As a professional manuscript critiquer and copyeditor, I ask a lot of questions.
Sure, I also give a lot of suggestions and fix badly constructed sentences. But it’s the questions that get to the heart of the story.
Asking authors questions helps them think about what they’re writing and why.
So much important information seems to be missing in so many novels, especially first novels by aspiring authors.
Novel writing is tricky;
The face is the first thing we notice in real life, and the focal point during any conversation.
We connect to a person’s gaze, paying attention to how their eyes widen, squint, focus inward or dart. We also watch their mouth, noting lip presses, teeth flashes, frowns, smiles and pursed lips. Eyebrow lifts, the forehead crinkling and relaxing…each facial micro movement is a message, a clue to what the person is thinking and feeling.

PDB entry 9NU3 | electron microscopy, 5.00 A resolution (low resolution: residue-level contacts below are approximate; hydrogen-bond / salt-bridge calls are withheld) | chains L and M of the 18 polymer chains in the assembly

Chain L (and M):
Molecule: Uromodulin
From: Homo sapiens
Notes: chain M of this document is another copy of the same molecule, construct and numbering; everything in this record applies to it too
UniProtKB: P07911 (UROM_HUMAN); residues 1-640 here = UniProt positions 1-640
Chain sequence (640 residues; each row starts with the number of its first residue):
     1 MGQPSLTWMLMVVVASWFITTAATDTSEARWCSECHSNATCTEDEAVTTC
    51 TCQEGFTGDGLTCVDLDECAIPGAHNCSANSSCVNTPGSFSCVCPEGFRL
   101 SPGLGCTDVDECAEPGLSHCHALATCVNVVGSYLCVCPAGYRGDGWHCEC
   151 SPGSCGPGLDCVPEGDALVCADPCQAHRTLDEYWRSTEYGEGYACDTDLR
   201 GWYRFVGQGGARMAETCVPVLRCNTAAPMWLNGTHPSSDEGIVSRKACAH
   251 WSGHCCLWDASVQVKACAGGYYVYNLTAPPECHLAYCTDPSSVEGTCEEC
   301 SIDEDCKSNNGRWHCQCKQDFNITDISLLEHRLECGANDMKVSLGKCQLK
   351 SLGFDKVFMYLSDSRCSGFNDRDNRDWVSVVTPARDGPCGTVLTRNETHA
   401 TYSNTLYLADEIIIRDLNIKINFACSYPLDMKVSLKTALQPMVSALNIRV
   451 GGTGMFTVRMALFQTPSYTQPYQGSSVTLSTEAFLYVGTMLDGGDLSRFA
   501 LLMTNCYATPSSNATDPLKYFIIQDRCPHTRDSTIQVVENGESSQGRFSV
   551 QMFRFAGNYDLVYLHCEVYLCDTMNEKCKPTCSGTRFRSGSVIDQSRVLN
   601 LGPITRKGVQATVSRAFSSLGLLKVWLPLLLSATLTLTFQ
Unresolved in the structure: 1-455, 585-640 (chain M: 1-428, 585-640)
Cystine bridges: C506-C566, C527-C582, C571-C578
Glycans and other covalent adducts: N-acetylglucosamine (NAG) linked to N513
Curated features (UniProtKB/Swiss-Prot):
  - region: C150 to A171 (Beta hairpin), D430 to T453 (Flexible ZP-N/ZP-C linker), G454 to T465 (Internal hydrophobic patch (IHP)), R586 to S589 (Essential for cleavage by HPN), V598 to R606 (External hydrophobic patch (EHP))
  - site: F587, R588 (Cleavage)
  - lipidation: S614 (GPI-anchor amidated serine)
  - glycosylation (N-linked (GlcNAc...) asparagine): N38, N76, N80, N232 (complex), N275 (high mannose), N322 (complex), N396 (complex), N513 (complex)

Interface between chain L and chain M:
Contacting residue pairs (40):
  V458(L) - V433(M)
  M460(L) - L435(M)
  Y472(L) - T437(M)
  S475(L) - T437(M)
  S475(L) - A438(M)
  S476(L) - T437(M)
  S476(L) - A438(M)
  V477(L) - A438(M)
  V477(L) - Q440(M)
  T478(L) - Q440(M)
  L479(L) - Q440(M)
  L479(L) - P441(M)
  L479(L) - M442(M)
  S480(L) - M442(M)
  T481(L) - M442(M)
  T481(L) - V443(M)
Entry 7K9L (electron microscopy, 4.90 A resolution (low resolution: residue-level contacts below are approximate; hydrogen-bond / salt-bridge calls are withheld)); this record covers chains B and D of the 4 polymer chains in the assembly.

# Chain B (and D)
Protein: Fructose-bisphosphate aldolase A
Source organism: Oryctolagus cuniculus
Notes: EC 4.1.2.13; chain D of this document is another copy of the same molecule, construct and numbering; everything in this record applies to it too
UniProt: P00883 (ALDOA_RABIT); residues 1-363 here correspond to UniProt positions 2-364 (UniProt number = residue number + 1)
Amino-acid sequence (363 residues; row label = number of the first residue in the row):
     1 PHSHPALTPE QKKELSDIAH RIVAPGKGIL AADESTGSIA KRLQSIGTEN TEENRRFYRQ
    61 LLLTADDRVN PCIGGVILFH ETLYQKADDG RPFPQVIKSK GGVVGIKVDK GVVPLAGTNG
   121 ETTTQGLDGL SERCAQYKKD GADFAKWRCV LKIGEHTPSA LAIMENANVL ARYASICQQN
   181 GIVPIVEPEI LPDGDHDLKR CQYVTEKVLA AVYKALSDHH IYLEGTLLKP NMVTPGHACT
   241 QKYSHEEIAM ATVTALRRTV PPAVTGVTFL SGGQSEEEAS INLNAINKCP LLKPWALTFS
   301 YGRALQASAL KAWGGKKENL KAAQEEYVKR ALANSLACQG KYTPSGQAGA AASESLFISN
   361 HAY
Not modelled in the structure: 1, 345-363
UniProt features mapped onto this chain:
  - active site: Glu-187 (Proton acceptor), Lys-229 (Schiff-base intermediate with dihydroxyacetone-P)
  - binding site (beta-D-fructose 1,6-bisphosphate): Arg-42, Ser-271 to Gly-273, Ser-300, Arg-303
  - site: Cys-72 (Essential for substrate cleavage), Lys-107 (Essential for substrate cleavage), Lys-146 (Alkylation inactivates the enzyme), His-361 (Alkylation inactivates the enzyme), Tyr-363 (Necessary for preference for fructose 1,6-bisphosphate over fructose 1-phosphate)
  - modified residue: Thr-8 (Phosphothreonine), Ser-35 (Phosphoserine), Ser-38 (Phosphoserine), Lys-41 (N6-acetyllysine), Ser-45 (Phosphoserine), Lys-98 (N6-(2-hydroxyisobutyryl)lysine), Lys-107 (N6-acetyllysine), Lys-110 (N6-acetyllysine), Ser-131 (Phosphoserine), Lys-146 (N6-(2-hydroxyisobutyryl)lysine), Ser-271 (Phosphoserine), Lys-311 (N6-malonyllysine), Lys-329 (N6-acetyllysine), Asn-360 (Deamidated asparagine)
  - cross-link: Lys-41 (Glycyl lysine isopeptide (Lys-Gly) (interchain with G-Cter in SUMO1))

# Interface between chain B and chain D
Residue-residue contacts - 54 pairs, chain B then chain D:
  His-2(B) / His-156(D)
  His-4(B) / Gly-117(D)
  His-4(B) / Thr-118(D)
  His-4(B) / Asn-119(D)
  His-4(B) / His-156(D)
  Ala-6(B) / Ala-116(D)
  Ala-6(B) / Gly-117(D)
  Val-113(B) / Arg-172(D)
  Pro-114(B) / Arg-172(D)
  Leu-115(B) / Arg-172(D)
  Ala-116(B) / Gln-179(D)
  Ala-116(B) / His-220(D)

By Becca Puglisi of The Bookshelf Muse
How many characters have been created since the first story was told? Thousands? Gajillions?
With so many characters floating around out there, it’s not surprising that many of them have been recycled over time:
Merlin, Dumbledore, Obi-Wan Kenobi
Bilbo Baggins, Han Solo, Katniss Everdeen
Cinderella’s stepmother, The queen from Snow White, Maleficent
If you want to create characters that fascinate,